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December 18, 2011 4:20 PM
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"In the Land of Blood and Honey" is a Surprisingly Effective Debut For Filmmaker Angelina Jolie

Angelina Jolie directs "In the Land of Blood and Honey." FilmDistrict
Arguably the most famous actress working today, Angelina Jolie has made third-world advocacy a major part of her brand. For the topic of her feature writing-directing debut, she choose the devastation of the nineties-era Bosnian War, an incursion largely forgotten in the West but still reverberating in the nightmares of the Bosnians who suffered through it. Certainly it matches her actor-activist interests and she can afford to put a camera wherever she wants. But does she know what to do with it?

It turns out the answer is, basically, yes. "In the Land of Blood and Honey" breaks no fresh ground in the tradition of staid, grim war dramas from which it hails, but Jolie successfully capitalizes on a juicy premise that finds Bosnia woman Ajla (Zana Marjanovic) falling into an affair with Danijel (Goran Kostic), the Serbian head of a prison camp where she's held captive. Working from her own screenplay, Jolie churns out a steadily involving, competently dramatic tale. The movie also stands out as a strong technical feat: Shot on location with an entirely Bosnian cast speaking Serbo-Croatian (although an English version was alternately shot), it thoroughly inhabits the period setting with a consistent feel for the cold, brutal events of its backdrop.

Set in 1992, "In the Land of Blood and Honey" begins with a blunt title card explaining that pre-war, Muslims, Serbs and Croats lived "in harmony," a sharp contrast to the discord that soon takes place. During a brief prologue, Jolie introduces her characters' initial courtship when Ajla and Danijel meet cute on the dance floor of a Bosnian club. Their perfect moment is cut short by the flash of an explosion announcing the beginning of the war. Suddenly, Danijel is a soldier following orders and Ajla is a woman in trouble. As bodies lie around them and the violence begins, Jolie completes her opening sequence with an effectively sharp turn into chaos.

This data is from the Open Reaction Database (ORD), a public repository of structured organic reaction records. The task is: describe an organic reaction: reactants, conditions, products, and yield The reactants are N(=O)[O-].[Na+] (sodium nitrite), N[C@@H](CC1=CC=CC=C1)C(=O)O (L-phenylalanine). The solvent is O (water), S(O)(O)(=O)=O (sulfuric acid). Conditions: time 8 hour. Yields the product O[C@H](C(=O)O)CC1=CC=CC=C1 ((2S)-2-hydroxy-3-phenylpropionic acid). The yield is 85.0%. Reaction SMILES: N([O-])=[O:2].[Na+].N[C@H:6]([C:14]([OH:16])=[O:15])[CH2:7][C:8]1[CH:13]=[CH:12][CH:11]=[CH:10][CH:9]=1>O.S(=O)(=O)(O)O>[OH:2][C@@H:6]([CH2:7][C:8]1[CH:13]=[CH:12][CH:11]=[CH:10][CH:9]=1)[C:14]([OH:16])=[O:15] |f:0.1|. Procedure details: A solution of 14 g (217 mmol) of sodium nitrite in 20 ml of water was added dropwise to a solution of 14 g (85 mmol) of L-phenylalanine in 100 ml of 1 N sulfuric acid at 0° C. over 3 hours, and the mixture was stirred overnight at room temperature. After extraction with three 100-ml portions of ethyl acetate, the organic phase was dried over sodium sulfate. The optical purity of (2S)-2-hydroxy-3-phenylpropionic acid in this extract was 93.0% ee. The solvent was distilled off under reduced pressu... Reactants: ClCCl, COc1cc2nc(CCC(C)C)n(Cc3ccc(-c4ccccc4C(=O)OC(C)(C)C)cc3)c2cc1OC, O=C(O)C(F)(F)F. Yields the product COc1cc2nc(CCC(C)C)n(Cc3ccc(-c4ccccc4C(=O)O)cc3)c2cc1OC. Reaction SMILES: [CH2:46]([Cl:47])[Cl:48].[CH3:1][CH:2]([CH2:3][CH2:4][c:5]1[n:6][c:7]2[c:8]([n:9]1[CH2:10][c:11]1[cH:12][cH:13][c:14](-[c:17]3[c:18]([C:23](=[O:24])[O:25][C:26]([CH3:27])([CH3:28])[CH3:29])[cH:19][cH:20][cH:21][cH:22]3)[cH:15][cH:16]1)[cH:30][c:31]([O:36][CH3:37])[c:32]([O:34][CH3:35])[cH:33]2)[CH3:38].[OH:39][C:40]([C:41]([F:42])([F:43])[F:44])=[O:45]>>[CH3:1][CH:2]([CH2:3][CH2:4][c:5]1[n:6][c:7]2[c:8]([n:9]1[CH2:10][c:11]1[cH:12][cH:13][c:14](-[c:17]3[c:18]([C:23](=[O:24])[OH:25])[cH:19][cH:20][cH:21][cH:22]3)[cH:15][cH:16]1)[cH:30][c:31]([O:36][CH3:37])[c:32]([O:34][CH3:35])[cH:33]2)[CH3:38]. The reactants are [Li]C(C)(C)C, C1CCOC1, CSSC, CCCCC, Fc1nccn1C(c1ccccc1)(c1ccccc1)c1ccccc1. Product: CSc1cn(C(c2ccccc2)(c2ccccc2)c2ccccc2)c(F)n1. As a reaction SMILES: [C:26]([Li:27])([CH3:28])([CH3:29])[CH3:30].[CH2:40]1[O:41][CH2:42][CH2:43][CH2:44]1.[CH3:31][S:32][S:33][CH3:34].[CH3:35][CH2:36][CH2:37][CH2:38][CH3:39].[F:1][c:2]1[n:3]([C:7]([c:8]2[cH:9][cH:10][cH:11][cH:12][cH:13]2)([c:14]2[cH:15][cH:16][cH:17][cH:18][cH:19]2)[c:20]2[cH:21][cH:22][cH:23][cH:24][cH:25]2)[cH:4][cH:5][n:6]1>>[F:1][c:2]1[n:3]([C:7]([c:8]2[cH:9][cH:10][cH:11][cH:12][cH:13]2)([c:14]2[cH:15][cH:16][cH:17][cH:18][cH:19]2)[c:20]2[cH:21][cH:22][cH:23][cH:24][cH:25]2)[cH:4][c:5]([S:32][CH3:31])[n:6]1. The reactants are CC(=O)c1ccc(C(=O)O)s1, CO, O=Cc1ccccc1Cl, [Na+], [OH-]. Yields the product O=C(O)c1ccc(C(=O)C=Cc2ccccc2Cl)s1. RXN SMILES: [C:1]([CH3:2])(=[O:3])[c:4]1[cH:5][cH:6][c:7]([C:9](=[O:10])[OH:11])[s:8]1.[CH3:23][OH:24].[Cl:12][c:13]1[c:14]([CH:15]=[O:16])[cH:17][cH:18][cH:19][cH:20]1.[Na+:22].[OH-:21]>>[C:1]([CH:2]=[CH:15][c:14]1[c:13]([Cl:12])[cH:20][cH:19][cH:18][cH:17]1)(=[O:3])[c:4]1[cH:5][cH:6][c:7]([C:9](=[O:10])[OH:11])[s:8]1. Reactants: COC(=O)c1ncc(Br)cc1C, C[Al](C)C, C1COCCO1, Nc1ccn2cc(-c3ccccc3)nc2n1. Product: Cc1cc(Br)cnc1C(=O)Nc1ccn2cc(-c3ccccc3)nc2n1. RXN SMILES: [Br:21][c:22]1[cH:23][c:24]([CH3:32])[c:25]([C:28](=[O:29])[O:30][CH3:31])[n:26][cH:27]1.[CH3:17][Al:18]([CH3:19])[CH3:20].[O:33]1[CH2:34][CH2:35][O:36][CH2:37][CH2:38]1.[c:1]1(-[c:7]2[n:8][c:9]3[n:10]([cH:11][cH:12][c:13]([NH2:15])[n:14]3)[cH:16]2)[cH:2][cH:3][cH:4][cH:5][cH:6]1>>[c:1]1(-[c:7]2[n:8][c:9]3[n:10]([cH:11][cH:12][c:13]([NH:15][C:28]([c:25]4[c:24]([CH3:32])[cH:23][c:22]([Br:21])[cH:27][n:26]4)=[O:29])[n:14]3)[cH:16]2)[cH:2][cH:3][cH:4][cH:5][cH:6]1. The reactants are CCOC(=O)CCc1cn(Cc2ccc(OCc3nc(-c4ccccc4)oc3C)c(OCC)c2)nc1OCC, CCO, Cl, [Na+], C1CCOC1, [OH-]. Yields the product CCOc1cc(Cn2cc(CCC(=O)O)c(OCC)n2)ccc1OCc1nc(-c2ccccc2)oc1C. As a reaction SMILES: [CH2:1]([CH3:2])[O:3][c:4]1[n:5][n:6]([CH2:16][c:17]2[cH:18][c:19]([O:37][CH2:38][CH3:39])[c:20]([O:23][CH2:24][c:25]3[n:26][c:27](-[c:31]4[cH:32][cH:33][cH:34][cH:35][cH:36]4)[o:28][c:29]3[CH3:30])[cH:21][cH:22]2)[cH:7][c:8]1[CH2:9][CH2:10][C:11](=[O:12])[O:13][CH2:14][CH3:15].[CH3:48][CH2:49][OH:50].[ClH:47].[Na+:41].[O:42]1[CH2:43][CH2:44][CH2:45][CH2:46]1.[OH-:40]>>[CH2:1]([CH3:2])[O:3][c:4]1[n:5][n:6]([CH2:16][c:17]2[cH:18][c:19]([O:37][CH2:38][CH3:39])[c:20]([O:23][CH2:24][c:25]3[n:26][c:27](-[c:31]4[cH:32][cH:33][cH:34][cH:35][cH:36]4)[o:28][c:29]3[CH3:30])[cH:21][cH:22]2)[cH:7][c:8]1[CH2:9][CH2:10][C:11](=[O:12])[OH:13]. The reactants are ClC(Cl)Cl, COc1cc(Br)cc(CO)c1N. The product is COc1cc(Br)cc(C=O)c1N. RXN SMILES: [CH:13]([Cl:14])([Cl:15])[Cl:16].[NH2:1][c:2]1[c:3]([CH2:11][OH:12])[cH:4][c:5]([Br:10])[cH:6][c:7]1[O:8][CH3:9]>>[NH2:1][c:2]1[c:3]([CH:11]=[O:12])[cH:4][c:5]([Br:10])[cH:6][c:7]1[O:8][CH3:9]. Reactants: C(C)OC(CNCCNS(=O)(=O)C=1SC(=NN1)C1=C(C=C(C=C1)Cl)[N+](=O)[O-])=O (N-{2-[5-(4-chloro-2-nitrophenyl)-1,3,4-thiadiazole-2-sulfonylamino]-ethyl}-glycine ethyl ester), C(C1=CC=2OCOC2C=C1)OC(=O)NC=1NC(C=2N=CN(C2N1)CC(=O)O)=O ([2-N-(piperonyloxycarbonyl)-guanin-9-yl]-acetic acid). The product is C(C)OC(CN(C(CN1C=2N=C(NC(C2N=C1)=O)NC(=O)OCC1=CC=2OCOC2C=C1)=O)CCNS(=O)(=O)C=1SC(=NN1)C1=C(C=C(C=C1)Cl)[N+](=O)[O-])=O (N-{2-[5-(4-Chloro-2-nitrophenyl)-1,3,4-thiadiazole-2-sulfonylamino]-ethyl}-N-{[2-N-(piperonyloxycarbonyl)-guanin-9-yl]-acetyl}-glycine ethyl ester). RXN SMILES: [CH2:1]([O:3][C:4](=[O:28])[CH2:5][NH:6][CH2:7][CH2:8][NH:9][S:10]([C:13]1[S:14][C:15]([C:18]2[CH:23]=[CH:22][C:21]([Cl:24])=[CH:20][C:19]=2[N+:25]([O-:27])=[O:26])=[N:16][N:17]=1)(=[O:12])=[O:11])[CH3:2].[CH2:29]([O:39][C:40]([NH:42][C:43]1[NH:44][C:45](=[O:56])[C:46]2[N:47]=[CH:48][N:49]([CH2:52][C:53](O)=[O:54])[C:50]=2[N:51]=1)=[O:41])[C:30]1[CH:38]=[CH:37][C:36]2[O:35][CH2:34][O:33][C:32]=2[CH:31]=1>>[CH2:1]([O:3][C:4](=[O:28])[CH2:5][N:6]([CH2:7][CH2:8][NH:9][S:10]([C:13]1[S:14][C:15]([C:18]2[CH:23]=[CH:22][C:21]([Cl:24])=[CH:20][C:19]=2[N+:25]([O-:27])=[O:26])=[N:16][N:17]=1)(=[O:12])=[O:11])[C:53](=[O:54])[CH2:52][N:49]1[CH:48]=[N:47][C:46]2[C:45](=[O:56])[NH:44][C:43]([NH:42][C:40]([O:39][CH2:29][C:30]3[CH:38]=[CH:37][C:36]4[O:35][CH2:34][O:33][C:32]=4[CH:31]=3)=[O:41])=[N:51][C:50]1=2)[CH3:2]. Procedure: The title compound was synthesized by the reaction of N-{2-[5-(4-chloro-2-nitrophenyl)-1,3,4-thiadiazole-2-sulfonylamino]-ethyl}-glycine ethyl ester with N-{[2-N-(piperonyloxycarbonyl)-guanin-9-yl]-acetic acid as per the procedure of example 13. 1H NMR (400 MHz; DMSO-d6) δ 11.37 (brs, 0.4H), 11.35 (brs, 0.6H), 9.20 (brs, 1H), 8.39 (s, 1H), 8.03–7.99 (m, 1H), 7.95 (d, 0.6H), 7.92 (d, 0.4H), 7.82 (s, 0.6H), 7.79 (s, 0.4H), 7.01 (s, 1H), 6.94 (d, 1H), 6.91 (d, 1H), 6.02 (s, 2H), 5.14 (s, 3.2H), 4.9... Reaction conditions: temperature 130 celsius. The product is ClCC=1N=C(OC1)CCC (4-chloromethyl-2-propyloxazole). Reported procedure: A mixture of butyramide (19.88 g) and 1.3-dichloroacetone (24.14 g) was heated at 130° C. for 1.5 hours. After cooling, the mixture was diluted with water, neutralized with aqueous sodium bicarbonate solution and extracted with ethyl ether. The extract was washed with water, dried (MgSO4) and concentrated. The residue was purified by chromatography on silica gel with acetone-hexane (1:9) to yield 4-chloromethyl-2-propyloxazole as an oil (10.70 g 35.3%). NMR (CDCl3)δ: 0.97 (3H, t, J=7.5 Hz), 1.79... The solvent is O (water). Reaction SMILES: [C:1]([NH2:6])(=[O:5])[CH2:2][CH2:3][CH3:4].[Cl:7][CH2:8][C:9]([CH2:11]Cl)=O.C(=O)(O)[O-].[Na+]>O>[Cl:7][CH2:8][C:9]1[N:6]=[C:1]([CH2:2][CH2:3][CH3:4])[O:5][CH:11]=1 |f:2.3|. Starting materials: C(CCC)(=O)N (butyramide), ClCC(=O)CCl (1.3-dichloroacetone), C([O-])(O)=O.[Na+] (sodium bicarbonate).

The ensuing drama plays out like Paul Verhoeven's "Black Book" crossed with Ang Lee's "Lust, Caution," as Ajla avoids the brunt of prison camp life when Danijel hires her to draw portraits of the guards; meanwhile, she secretly helps rebel forces, including her sister, plan a counterattack. The couple's pillow talk implies that politics stay out of the bedroom, but Ajla's motives remain highly suspect when she decides to take on the role of double-agent. Danijel simultaneously struggles with a different conflict of interest, living in the shadow of his militant father's demands while falling for Ajla.

"In the Land of Blood and Honey." FilmDistrict
Aided by veteran cinematographer Dean Semler (responsible for lensing the grimy, violent images of "The Road Warrior" and  "Apocalypto," among many other credits), Jolie infuses her star-crossed romantic tragedy with gravitas, particularly with her unsettlingly upfront portrait of the soldiers' abuse of women. Her derivative plot lags at times, and the screenplay falters whenever the characters launch into prolonged discussions of their relative allegiances. "It's politics, not murder," Danijel tells Ajla, one of several one-liners that drag the movie down. But in these moments the movie's salvation comes from its two capable leads, whose focused performances carry some of the more problematic moments of half-baked theatricality.